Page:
Obama’s comments highlight the problems in using such surveys in efforts to influence policymakers, says Michael Lubell, who runs the policy shop at the American Physical Society. “The fact that it comes from the scientific community, and will be seen as self-serving, weakens its potential impact,” he says. “The folks in Congress who are already predisposed to support science may use it in a floor speech to bolster their arguments. But those who see cutting science as a necessary part of squeezing the fat out of the budget will not be impressed at all.”

At the same time, a close analysis of the same survey question that caught Obama’s eye suggests that the effects of the current fiscal crisis may be more complicated—and perhaps less dire—than is often portrayed.

Some 64% of scientists report having “had difficulty” in getting grants since 2010, and 53% report having “had multiple grant applications” rejected. But those percentages are surprisingly low considering that study sections at NIH are rejecting more than 90% of proposals for the agency’s bread-and-butter R01 grants. So the fact that one-third to one-half of the respondents didn’t report funding difficulties could be seen as good news.

Of course, it’s possible that some of the respondents aren’t trying to get federal funding and thus, aren’t experiencing any rejection. In addition, some 6% of respondents say they “have not been affected” by the increased competition for funding, and 1.5% say the environment is not more competitive than in the past.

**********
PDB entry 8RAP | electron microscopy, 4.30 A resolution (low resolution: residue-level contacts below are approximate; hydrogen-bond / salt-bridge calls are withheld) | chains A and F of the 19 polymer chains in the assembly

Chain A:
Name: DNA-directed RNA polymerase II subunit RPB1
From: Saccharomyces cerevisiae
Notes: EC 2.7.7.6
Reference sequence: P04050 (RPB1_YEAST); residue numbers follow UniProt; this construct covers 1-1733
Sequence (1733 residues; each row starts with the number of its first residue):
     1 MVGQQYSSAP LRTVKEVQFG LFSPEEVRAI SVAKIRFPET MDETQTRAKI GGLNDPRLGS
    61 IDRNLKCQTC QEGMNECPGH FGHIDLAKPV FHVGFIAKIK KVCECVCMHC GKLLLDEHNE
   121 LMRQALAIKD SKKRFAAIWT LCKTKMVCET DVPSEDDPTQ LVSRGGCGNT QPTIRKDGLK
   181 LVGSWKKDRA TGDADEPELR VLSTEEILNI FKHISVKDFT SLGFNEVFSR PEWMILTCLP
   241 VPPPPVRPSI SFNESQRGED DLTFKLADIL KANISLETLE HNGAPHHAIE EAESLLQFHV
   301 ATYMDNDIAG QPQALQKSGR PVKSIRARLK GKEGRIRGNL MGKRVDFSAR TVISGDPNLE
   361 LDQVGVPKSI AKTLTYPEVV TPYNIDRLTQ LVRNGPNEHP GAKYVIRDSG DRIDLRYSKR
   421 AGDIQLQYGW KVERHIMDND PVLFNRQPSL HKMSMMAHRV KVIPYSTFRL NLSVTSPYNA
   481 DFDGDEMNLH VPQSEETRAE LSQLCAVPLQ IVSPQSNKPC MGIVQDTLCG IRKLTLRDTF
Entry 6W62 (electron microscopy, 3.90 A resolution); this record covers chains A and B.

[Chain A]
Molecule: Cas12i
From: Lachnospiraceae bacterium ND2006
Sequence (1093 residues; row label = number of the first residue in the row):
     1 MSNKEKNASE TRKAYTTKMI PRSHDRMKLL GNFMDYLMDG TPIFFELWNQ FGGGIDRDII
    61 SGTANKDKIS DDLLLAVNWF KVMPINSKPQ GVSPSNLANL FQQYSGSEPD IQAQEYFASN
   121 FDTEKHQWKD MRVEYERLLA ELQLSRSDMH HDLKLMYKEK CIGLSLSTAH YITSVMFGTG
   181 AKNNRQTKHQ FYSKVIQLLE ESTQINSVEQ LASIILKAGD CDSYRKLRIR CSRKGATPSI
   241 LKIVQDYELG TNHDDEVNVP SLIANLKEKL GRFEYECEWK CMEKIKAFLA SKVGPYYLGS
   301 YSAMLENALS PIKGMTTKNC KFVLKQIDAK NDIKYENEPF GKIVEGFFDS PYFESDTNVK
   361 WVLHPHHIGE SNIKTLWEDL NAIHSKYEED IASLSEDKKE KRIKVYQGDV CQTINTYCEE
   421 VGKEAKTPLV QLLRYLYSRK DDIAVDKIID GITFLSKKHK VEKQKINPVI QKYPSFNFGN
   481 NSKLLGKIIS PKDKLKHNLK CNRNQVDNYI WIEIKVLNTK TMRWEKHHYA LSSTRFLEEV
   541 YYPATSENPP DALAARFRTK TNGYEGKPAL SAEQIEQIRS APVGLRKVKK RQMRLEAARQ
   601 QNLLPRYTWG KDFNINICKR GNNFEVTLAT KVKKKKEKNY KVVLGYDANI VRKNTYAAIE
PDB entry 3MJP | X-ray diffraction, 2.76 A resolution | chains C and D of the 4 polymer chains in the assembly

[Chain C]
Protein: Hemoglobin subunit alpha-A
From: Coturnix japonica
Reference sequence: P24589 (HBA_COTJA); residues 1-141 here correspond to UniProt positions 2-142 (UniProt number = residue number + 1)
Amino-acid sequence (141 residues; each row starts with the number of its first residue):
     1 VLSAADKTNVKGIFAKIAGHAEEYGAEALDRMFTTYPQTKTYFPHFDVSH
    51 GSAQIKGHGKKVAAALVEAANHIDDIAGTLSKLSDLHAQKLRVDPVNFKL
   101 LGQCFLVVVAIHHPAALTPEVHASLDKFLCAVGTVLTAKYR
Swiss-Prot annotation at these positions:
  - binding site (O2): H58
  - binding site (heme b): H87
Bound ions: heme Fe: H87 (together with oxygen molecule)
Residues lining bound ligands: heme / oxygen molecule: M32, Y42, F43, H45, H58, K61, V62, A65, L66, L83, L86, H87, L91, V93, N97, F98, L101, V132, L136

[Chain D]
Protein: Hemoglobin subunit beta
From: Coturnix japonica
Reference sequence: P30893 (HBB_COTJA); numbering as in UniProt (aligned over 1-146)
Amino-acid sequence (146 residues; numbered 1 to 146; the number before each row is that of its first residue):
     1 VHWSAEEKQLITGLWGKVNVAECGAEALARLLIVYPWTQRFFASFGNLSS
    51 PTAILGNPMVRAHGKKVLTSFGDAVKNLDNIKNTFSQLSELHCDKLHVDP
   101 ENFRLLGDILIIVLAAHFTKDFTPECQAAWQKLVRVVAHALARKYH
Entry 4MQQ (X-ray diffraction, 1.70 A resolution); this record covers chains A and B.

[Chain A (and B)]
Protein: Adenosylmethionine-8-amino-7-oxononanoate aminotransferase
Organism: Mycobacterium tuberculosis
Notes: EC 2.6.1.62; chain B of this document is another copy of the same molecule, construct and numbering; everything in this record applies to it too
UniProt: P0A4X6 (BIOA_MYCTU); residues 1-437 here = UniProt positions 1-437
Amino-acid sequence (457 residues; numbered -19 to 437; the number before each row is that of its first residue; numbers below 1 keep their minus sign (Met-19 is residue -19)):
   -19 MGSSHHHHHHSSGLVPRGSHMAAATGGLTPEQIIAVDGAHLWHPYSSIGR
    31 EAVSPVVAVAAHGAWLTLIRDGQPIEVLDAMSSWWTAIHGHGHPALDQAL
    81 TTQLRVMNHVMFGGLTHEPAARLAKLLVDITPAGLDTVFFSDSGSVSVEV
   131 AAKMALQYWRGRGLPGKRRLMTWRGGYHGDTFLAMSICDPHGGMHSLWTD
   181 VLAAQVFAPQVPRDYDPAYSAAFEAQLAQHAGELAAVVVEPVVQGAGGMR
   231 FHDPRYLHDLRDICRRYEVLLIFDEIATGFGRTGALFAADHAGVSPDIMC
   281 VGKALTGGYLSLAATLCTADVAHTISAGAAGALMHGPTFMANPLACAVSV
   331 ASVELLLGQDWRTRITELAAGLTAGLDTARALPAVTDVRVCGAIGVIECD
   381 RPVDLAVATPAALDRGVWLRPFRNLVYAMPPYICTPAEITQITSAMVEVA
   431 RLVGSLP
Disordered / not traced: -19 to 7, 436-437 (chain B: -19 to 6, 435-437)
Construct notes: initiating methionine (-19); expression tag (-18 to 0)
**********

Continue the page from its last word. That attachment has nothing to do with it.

The current fiscal crunch has also generated many anecdotes about scientists losing their jobs or laying off staff members. But the survey paints a blurry picture of the employment situation facing scientists.

Only 1.5% of respondents say they have closed their labs, and 2.6% (respondents could select several answers, so there may be overlap) say they are “in the process” of doing so. Some 3.1% report having “lost my job,” and 7.6% say they “expect to lose my job soon.” At the same time, 55% say that they know a colleague who has either lost his or her job or will do so “in the near future.”

Although Corb says that the ASBMB tried to reach scientists from many disciplines, nearly 84% of the respondents classified themselves as biologists or biomedical researchers. (In addition, 36% of those who provided an affiliation said they were a member of ASBMB.) Chemists made up the second largest continent, at 8%, and mathematicians were third, at 5%. (Respondents were allowed to choose multiple fields, but no other discipline exceeded 3%.)

Some 91% worked in academia, and 81% described themselves as faculty members and/or principal investigators. Some 9% were postdocs and 5% were graduate students. Nearly four in five have received an NIH grant since 2010, and one in seven has been funded by NSF. No other federal agency cracked double digits, although 27% of respondents have received money from private foundations.

Finally, the survey suggests that many scientists aren’t on board with Corb’s plan to use their voices to influence policymakers. Fewer than one-third of the respondents provided ASBMB with contact information for the necessary follow-up to create what Corb calls “individual narratives” that would help make the case for more research funding. The vast majority chose to preserve their anonymity, giving the society only enough information—their state and zip code—for the survey results to be peddled to lawmakers in those geographic areas.